Stuart Gentle Publisher at Onrec

UK Experiences Shortage Cleaners in Wake of Covid Pandemic

In the wake of the Covid pandemic, the UK’s cleaning industry is facing severe shortages.

The British Cleaning Council (BCC) is sounding the alarm. Of the 11 firms surveyed, two saw vacancies increase by over 250% in the last 6 months. In total the 11 firms observed saw total vacancies of 1,917 over that same period.

The predominant factor for such shortages was an exodus of foreign nationals. The UK cleaning industry, more so than any other, is highly reliant on foreign talent. 

“Returning to their home countries or moving to alternate industries like truck driving and hospitality has exacerbated the shortfall,” explains London cleaning specialist, Serna FM.

The BCC had raised concern about immigration driving cleaning shortages, over 2 years ago. Planned changes to immigration rules have seriously hampered access to overseas workers and the UK cleaning industry is struggling to replace them. 

Jim Melvin, chairman of the BCC and also Group CEO at major cleaning contractor, The Exclusive Services Group griped that never in his entire career has it been so challenging to recruit cleaning and hygiene staff. He stated that the industry is locked in difficulty with the triple threat of the Immigration Act, Brexit and the Covid Pandemic.

The state of affairs he argues is near unprecedented. He argues, “many foreign workers have now left and we can’t replace them with UK nationals, who traditionally have not joined the industry.”

“Other staff are leaving for alternative jobs, such as driving HGVs or within other sectors that are actually receiving Government assistance. In the meantime, we are facing severe problems.”

 “If this continues, it could affect the UK’s ability to fight this virus, and possibly any other, and in doing so there is clear potential for the health and safety of members of the public to be put at risk.

Vacancy Rates for Cleaning Jobs at Historic Highs 

Of the 11 firms surveyed by the BCC the vacancy rate was ~8%. Two firms however painted an even more troubling picture, showing vacancy rates of 12% and 16.8%. One of the companies exclaimed that they had almost 100 resignations in the last 6 months alone.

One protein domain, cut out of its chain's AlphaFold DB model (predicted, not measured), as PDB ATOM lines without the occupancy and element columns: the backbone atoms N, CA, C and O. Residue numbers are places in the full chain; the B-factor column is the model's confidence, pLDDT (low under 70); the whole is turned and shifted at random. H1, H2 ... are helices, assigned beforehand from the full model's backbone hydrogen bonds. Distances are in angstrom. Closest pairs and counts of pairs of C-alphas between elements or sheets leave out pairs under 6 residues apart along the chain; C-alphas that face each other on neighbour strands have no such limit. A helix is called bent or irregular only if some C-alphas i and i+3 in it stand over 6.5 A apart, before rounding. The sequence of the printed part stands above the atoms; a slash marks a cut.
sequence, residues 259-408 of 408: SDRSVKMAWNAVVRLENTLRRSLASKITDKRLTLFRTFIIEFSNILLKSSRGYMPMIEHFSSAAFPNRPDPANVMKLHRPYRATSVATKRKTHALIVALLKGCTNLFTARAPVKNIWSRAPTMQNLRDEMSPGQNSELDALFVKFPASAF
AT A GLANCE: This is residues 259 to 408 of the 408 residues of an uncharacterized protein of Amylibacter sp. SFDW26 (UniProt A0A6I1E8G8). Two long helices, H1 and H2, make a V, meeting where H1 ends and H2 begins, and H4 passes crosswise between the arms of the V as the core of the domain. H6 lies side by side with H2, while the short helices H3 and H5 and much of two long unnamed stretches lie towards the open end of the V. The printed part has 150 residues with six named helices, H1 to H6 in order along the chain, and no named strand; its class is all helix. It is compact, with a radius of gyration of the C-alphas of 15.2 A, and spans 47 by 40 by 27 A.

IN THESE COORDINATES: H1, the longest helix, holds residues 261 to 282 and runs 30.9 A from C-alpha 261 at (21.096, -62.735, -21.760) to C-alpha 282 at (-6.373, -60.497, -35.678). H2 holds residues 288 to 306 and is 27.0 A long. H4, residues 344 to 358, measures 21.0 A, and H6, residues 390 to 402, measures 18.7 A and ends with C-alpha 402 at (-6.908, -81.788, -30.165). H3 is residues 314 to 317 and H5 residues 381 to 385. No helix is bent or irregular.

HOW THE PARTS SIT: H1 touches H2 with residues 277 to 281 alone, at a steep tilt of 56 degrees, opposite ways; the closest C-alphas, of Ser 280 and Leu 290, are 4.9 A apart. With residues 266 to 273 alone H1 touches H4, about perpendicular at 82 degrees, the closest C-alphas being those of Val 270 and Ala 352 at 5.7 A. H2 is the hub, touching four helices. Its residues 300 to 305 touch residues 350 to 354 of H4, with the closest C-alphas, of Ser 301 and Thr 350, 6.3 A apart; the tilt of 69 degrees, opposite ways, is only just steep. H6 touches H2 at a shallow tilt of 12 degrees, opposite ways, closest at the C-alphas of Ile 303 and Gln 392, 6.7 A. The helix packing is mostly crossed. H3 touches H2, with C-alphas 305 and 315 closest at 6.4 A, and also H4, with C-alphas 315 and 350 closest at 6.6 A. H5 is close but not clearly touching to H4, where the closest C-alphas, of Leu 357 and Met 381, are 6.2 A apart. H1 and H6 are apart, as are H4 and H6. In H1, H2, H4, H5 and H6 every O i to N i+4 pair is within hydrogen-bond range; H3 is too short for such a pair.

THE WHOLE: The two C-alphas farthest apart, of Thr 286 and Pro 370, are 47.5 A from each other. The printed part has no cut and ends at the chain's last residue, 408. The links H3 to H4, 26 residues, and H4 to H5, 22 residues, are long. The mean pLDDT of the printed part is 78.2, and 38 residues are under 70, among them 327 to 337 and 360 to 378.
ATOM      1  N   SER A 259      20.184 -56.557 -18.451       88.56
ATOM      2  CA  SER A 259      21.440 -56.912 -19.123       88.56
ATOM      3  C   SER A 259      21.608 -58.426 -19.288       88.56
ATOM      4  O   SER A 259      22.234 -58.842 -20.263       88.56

According to 2019 Labour Force Survey statistics almost 40% of the cleaning industry were made up of foreign nationals. In London, the statistics are even more startling with over 60% of all employees in the cleaning and hygiene industry coming from overseas.

In late 2021 Immigration rules have changed, categorising cleaning staff as being low skill workers. This change of classification has made it far more difficult for UK cleaning and hygiene companies to recruit the staff they so desperately need.

BBC deputy chair and National Lead for Education and Training at the Association of Healthcare and Cleaning Professionals (AHCP) Delia Cannings has also reiterated how the severe shortage of cleaning staff has affected the healthcare industry.

Echoing Jim Melvin’s concerns, she said: “We have seen a mass exodus of cleaning staff across the NHS and the labour pool is diminishing at an alarming rate. The loss of cleaning personnel can be attributed to Brexit, immigration regulations and the pandemic, each contributing to the shortages in a daunting way.

“The national cry for HGV drivers and the attractive training packages and subsidies available has seen many cleaning operatives jump into this new opportunity.  We are heading for disaster as a limited pool of agency staff, many without training, are sent into our hospitals to replace the leavers and provide an NHS cleaning service.

She feels the Government must recognise cleaning and hygiene staff as skilled workers. Without this change and the government’s support she feels the industry will suffer recruitment shortages for the long. A true detriment to the UK’s healthcare industry.